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'New ultrasound method to see genetic activity in tissues developed'


Press Trust of India Los Angeles
Researchers have designed "acoustic reporter genes" that can penetrate deeply into tissues and report the genetic activity happening in cells in an ultrasound scan.
In the study, published in the journal Science, researchers used special chunks of DNA that spy on the chemical processes happening within cells and report on their functioning.
These genes enable researchers to get a sense of what cells are doing by observing which of the tissue's functions, embedded in their genes, turned on and off, the study noted.
The researchers, including those from California Institute of Technology (Caltech) in the US, said that reporter genes worked by encoding proteins that can be seen from outside the cell.
But for long, they said that scientists relied on reporter genes that caused cells to produce the brightly glowing green fluorescent protein (GFP).
For example, if a scientist wanted to learn about the process behind a cell becoming a neuron, they would insert the GFP gene alongside a neuronal gene into an embryo's DNA, the researchers said.
So when cells in the embryo turned on the neuron gene, they would also express the GFP gene, making the cell glow green, allowing researchers to see which genetic processes made the neurons form.
But, the researchers said that a big limitation in the process was that the light from such reporters would not penetrate well through most living tissue.
The new reporter gene allows researchers to see the genetic activity happening within cells using ultrasound which, they said, can penetrate deeply through tissue.
The "acoustic reporter genes," developed by the researchers, borrowed proteins from a species of buoyant bacteria that contained tiny air-filled protein compartments called gas vesicles.
Since the gas vesicles showed up strongly in ultrasound imaging, the researchers found a way to engineer cells to form these tiny structures when a specific genetic program was active -- enabling the process to be highlighted under ultrasound scans.
To achieve this, the researchers transplanted a genetic program of nine genes from a bacteria into mammalian cells -- cells derived from human kidneys (HEK cells), which the researchers said had never been done before.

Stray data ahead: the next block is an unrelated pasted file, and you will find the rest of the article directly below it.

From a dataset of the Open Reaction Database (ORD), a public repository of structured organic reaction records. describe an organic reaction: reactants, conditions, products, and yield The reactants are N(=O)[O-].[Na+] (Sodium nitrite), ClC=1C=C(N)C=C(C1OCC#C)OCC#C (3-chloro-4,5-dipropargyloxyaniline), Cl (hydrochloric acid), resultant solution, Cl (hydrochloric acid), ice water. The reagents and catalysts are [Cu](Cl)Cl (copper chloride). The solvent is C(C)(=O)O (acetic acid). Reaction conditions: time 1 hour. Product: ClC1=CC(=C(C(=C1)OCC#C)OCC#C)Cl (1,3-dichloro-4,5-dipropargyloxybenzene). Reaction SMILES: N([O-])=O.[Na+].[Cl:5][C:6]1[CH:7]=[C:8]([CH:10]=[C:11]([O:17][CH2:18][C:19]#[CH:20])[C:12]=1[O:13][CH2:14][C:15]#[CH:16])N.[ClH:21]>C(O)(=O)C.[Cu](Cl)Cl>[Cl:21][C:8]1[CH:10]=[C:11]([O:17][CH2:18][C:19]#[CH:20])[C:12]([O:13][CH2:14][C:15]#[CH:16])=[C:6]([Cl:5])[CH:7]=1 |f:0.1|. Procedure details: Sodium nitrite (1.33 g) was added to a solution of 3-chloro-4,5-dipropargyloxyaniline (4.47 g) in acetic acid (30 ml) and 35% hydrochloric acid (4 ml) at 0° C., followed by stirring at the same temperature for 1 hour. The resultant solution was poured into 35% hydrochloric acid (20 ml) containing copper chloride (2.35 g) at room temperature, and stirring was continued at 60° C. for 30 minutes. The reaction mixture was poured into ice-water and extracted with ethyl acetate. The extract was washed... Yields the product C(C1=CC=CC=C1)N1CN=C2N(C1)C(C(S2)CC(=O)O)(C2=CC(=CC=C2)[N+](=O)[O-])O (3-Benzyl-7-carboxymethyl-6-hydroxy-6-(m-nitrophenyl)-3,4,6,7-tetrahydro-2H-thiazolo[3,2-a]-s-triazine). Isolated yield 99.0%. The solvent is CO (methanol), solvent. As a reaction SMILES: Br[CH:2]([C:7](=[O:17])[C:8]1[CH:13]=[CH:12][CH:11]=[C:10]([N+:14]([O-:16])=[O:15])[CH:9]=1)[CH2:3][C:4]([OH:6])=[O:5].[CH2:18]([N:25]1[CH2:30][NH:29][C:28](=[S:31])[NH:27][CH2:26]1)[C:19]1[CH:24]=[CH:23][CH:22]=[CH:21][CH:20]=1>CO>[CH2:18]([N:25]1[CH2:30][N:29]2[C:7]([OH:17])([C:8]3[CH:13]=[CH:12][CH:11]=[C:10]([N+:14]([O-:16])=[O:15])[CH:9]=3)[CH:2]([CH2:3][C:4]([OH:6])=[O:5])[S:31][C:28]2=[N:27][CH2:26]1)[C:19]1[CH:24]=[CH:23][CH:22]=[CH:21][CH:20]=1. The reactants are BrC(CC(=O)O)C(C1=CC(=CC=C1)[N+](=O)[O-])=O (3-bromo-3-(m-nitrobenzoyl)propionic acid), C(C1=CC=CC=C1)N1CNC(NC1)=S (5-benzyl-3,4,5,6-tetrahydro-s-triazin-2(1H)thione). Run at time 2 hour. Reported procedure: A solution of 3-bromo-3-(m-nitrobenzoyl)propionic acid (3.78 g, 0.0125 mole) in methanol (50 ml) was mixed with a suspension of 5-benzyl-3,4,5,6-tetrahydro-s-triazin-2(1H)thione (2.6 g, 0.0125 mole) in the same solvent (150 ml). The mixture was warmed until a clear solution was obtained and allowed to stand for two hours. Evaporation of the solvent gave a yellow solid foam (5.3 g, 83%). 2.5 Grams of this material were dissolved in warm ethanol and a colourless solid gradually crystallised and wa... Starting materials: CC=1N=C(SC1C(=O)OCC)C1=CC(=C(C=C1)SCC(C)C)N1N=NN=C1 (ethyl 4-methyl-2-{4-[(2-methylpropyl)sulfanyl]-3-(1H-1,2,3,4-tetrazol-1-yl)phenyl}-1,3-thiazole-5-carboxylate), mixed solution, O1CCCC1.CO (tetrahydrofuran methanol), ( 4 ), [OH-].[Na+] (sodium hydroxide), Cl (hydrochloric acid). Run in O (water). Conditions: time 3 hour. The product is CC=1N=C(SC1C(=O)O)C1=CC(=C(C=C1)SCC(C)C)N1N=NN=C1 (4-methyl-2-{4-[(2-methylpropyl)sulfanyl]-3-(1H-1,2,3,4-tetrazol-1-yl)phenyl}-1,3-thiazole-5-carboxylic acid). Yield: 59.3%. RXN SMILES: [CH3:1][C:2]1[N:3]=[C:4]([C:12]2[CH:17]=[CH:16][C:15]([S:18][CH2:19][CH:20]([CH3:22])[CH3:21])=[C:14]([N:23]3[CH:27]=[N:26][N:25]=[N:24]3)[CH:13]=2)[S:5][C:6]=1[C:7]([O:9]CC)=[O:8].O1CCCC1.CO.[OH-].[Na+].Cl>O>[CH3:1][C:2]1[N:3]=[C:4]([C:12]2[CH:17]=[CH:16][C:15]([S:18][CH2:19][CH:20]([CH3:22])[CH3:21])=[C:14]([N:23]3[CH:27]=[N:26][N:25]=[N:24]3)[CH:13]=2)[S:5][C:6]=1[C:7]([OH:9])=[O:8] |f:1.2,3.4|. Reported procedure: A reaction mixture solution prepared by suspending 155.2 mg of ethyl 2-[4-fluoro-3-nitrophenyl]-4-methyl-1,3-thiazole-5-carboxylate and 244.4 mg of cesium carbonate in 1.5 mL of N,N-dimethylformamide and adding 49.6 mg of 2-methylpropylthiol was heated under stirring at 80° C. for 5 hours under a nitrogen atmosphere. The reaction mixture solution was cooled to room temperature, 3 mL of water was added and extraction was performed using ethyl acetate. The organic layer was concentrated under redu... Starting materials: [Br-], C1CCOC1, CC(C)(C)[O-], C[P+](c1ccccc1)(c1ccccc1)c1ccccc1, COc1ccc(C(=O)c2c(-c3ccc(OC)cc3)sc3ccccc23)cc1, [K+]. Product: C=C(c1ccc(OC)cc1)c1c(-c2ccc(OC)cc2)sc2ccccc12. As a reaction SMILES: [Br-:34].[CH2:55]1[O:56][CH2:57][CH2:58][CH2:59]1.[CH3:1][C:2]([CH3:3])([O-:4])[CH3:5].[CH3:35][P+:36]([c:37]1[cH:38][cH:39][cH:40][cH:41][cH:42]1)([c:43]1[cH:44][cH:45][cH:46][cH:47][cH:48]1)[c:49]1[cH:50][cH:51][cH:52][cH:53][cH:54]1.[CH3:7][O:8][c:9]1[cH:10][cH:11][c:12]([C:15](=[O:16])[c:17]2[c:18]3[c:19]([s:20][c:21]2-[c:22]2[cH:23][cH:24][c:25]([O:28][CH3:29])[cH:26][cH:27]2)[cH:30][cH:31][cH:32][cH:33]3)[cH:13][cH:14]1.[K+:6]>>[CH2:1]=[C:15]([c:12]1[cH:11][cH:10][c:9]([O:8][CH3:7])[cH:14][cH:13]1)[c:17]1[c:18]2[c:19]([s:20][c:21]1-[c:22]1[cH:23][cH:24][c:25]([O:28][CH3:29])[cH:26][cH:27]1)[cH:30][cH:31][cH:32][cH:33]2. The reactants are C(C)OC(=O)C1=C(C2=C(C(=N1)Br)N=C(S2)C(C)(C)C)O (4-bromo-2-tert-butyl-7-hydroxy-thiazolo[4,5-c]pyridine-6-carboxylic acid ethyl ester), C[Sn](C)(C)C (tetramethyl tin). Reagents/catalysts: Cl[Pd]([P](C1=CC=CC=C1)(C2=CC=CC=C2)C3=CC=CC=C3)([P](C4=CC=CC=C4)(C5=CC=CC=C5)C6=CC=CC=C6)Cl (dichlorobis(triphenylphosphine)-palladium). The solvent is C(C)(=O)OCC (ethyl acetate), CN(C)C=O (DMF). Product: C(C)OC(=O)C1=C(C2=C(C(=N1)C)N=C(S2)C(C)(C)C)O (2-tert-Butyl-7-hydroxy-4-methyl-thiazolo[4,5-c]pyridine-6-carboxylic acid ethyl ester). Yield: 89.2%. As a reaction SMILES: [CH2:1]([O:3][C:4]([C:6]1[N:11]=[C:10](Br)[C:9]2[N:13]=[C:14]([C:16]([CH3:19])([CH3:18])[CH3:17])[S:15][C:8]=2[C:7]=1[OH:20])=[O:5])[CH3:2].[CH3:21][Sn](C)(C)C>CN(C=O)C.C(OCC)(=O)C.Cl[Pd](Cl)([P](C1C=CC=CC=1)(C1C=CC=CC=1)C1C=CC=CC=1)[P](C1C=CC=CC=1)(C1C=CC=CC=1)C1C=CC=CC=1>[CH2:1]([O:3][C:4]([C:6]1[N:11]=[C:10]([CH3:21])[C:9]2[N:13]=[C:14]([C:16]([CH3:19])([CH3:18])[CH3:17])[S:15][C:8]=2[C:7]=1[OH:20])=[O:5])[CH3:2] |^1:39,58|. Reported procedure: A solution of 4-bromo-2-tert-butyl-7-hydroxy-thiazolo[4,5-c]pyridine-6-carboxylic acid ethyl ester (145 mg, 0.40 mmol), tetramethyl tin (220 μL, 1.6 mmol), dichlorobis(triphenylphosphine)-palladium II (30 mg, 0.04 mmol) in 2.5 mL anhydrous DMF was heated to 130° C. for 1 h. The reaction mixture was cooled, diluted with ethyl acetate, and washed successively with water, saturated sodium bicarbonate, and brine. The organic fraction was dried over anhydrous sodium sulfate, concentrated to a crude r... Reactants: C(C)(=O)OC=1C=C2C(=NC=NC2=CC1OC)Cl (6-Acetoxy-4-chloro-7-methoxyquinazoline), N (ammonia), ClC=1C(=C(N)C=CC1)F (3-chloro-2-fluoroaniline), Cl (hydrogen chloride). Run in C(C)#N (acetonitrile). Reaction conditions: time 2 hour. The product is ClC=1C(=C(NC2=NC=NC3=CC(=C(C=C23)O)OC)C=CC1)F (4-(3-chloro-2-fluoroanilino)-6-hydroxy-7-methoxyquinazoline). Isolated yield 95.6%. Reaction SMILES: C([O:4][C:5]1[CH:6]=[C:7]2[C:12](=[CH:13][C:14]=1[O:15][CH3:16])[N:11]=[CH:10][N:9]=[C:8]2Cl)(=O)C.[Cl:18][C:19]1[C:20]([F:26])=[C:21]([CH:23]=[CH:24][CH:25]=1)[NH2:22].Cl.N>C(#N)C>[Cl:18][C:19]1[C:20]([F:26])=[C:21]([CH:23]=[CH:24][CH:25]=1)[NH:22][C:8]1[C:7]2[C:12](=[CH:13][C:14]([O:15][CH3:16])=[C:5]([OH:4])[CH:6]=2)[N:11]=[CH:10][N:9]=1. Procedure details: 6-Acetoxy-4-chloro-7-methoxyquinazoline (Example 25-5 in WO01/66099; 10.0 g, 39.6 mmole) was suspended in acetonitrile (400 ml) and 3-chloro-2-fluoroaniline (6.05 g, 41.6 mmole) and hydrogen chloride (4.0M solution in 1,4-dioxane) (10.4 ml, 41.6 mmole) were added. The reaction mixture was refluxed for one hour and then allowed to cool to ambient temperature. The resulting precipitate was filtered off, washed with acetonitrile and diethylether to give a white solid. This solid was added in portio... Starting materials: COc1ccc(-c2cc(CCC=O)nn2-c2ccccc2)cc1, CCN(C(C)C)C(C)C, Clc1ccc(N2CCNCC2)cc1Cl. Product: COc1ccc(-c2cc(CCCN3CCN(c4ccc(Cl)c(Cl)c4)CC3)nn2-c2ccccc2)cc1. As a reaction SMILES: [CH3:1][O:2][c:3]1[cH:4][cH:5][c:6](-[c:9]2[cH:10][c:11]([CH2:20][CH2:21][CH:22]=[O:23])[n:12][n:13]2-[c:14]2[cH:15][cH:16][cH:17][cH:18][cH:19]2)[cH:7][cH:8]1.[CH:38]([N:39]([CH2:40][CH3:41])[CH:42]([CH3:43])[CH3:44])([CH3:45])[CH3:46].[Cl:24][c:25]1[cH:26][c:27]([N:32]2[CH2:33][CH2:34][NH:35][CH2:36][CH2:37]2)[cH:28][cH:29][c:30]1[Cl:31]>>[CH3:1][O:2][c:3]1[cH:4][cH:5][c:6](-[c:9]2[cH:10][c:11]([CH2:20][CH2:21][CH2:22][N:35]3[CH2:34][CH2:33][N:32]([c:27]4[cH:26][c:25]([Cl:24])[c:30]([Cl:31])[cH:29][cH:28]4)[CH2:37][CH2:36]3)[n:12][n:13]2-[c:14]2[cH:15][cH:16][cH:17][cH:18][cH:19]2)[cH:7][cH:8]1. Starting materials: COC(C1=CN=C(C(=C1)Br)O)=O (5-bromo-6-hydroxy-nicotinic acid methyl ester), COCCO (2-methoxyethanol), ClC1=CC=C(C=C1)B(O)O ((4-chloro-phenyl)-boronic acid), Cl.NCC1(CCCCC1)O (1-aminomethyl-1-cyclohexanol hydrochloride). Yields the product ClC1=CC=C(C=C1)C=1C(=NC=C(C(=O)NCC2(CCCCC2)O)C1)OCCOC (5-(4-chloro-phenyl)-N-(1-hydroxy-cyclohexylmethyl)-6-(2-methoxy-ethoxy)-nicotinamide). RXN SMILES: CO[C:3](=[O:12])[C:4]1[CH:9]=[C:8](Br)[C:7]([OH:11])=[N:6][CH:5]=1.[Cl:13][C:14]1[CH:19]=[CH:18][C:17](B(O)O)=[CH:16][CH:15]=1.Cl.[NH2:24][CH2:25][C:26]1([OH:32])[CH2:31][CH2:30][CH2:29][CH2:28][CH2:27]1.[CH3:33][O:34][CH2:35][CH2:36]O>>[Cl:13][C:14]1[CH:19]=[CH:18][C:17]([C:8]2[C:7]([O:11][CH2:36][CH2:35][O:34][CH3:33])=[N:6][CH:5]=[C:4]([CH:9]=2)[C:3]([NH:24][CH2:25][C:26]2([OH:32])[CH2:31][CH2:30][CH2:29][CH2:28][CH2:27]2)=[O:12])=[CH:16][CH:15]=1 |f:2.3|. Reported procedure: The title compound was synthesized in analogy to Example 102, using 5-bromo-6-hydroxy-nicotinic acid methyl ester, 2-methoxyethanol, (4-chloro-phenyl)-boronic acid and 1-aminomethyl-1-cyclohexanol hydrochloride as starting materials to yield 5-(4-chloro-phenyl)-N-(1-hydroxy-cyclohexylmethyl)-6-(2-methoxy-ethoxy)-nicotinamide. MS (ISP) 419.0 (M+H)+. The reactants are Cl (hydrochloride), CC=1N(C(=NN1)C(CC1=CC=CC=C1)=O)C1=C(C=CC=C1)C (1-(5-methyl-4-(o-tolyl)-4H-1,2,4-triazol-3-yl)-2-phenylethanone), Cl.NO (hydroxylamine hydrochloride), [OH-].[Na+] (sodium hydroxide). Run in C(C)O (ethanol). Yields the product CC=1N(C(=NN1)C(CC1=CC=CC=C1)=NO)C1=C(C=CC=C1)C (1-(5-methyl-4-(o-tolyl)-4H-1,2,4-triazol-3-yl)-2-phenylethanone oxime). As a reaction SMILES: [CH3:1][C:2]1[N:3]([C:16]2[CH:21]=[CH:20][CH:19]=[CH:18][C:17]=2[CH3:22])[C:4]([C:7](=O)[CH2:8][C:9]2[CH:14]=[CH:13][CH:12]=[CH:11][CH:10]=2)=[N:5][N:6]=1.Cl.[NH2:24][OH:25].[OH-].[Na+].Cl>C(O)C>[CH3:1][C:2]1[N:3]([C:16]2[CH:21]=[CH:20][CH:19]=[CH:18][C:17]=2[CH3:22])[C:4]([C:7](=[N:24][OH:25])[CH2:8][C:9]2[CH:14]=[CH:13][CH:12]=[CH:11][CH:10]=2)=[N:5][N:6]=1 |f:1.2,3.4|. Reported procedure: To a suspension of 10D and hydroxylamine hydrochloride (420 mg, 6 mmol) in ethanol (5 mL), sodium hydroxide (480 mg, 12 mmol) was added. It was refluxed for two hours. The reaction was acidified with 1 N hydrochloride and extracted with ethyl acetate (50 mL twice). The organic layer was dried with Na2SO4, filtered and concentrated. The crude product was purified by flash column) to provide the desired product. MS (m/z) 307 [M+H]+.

The study noted that this was a complex process since bacteria and mammals read their respective genetic codes differently.
So even if the reporter gene was attached successfully to the bacterial DNA and inserted into the cells, the researchers said that they were not sure if the human kidney cells would process the DNA as expected.
"The translation machinery is very different in the two kinds of cells," said co-author of the study Arash Farhadi from the Heritage Medical Research Institute in the US.
Farhadi said that the process by which bacterial cells processed DNA and made the intermediary RNA molecules involved in protein making was different from how the mammalian cells did it.
"One of the biggest differences is that in bacteria it is common to have multiple genes arranged in the DNA such that they are transcribed into one shared piece of RNA, which is then translated into all the corresponding proteins, whereas in eukaryotes, every gene is usually on its own," Farhadi explained.
The researchers found a solution from yet another source of DNA -- viruses.
"Viruses also need to trick mammalian cells into expressing a bunch of proteins," said Mikhail Shapiro, co-author of the paper from Caltech.
The research team used DNA from viruses to trick the cell into producing multiple genes from a shared piece of RNA.
Using this approach, Shapiro and his team combined eight genes together on a single piece of RNA.
However, even with this done, the cells were making the expected proteins, but not in the right ratios for them to assemble into the gas vesicles.
"A building might be made of wood, glass, and bricks, but if workers show up with mostly windows and only a few bricks, they will not be able to construct a building," Shapiro explained.
The researchers said that it took several years of systematic experimentation to make the mammalian cells produce the right ratio of the gas vesicle proteins.
Now they hope to use the method to study gene expression in tumours, immune cells, neurons, and other cell types in living organisms.
"There has been more than 20 years of work improving fluorescent proteins, and we probably have 20 years of work to improve what we've developed, but this is a key proof of concept," Shapiro said.

Disclaimer: No Business Standard Journalist was involved in creation of this content

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First Published: Sep 28 2019 | 2:40 PM IST

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